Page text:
Exploring Identity

Common Challenges
Questions of identity often emerge during major life transitions that disrupt one’s sense of self. This spans coming out, deconstructing internalized oppression, healing imposter syndrome, or reconciling multicultural belonging. Such journeys involve deep reexamination of assumptions, stories, roles and purpose. External invalidation and internal turmoil obstruct self-actualization.
Artistic image showcasing a man who is exploring identity

How we work with addressing identity issues?

Our licensed therapists create welcoming spaces to unpack identity-based struggles with empathy and cultural attunement. Treatment integrates lived understanding, mind-body practices like somatic therapy or art expression to symbolize emotions, and strength-based perspectives. The aim is consolidating an integrated self-concept aligned with one’s values. We avoid imposition of identities, rather highlight clients’ existing wisdom and agency in constructing who they are and want to become. With compassionate guidance, rigid old notions of self transform into nuanced self-knowledge and self-acceptance.

Our Therapists Who Specialize in Identity

Therapist Kate McMilan

Kate McMillen, Ph.D.

Dr. McMillen received her Ph.D. in Clinical Psychology from Adelphi University. She works in psychodynamic, interpersonal approaches. She is a member of the LGBTQ+ community and proficient in working with clients who struggle with anxiety, depression, self-harm, and post-traumatic stress disorder.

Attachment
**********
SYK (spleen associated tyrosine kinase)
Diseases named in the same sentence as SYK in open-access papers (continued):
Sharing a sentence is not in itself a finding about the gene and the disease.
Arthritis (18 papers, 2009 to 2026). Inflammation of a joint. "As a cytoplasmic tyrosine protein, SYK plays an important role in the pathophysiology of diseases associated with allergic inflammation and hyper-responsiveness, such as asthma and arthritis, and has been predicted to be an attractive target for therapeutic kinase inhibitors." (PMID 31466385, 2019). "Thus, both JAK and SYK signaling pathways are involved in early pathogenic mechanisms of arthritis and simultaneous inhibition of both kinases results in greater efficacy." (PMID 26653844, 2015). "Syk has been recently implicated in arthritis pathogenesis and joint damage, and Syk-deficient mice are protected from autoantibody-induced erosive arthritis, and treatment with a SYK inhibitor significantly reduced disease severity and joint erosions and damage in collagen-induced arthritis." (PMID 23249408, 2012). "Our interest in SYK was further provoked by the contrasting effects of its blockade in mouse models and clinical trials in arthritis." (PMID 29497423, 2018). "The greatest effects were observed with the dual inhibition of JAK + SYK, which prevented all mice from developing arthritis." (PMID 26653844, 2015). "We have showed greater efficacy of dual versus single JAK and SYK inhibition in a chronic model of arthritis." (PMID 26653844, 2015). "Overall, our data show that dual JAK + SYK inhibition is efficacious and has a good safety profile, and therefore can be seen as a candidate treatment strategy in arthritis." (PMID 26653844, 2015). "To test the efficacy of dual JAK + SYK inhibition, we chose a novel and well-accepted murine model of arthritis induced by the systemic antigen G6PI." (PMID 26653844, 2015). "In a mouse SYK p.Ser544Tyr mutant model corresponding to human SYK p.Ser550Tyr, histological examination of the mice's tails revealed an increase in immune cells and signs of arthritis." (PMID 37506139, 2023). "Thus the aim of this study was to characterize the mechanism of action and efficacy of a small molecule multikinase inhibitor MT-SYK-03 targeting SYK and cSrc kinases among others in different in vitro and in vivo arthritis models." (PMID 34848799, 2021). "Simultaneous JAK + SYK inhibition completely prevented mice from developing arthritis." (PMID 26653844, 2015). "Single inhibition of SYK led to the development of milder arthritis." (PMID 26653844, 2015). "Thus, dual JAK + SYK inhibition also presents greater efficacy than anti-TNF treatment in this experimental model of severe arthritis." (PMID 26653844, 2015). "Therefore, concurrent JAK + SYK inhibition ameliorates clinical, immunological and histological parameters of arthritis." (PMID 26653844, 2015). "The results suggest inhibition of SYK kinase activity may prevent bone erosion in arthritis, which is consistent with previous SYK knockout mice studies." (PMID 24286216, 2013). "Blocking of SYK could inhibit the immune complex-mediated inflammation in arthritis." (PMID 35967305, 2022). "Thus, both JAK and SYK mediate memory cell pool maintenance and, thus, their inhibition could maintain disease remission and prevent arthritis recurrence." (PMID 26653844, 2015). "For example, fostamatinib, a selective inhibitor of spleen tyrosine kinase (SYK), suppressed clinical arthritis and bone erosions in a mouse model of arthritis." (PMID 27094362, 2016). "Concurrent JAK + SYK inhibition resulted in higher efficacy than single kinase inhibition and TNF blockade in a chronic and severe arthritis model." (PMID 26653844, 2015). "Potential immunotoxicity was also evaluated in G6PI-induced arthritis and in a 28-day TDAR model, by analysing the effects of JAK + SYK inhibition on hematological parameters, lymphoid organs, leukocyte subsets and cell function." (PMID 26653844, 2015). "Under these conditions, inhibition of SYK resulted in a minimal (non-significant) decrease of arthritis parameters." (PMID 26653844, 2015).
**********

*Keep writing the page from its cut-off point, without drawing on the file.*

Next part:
Therapist Eunwoo Lee

Eunwoo Lee

Eunwoo is a Korean-English bilingual therapist. She uses CBT, motivational interviewing, relaxation techniques, and crisis intervention depending on the client’s needs and goals.
Therapist Kimone Williams at Mind in Motion clinic

Kimone Williams

Kimone holds a Ed.M. in Mental Health Counseling. She is interested in culturally responsive counseling and providing space to immigrant generations. In her practice Kimone integrates mindfulness, person centered therapy, and positive psychology.

"We contain multitudes of identities within us - reconciling our inner kaleidoscope into self-insight requires deep work that often eludes surface-level reflection."


Why it's difficult to explore identity on your own

Questions of personal identity cut to the core of how we see and understand ourselves. When our internal view of self becomes destabilized during major life transitions, it can feel deeply unsettling and disorienting. Navigating turbulent identity issues often requires processing complex emotions tied to our sense of purpose, belonging, and self-worth. It necessitates grappling with internalized oppression and external invalidation that profoundly impact mental health.
Attempting this challenging inner work alone without guidance is extremely difficult for several reasons. We lack the objectivity to critique our own entrenched narratives or recognize our points of vulnerability. Friends reaffirm rather than challenge stories we tell about ourselves. Mainstream messaging frequently conflates identities in ways that obscure truth. And oversimplified cultural assumptions provide little space for nuanced self-expression. This isolates us without the external validation, permission, tools and safety needed to breakthrough engrained self-perceptions.

Ask for help today!

A skilled therapist provides the rare combination of compassionate listening, cultural fluency, clinical expertise and unwavering presence to stabilize the turbulence of an identity crisis. Through insightful questioning, they spotlight incongruities in how we characterize ourselves versus how we feel and behave. By bearing witness to suffering, they help transmute shame into self-acceptance. Their role is holding space for the loss of old identities so new aspects of self can emerge, more wholeheartedly claimed.



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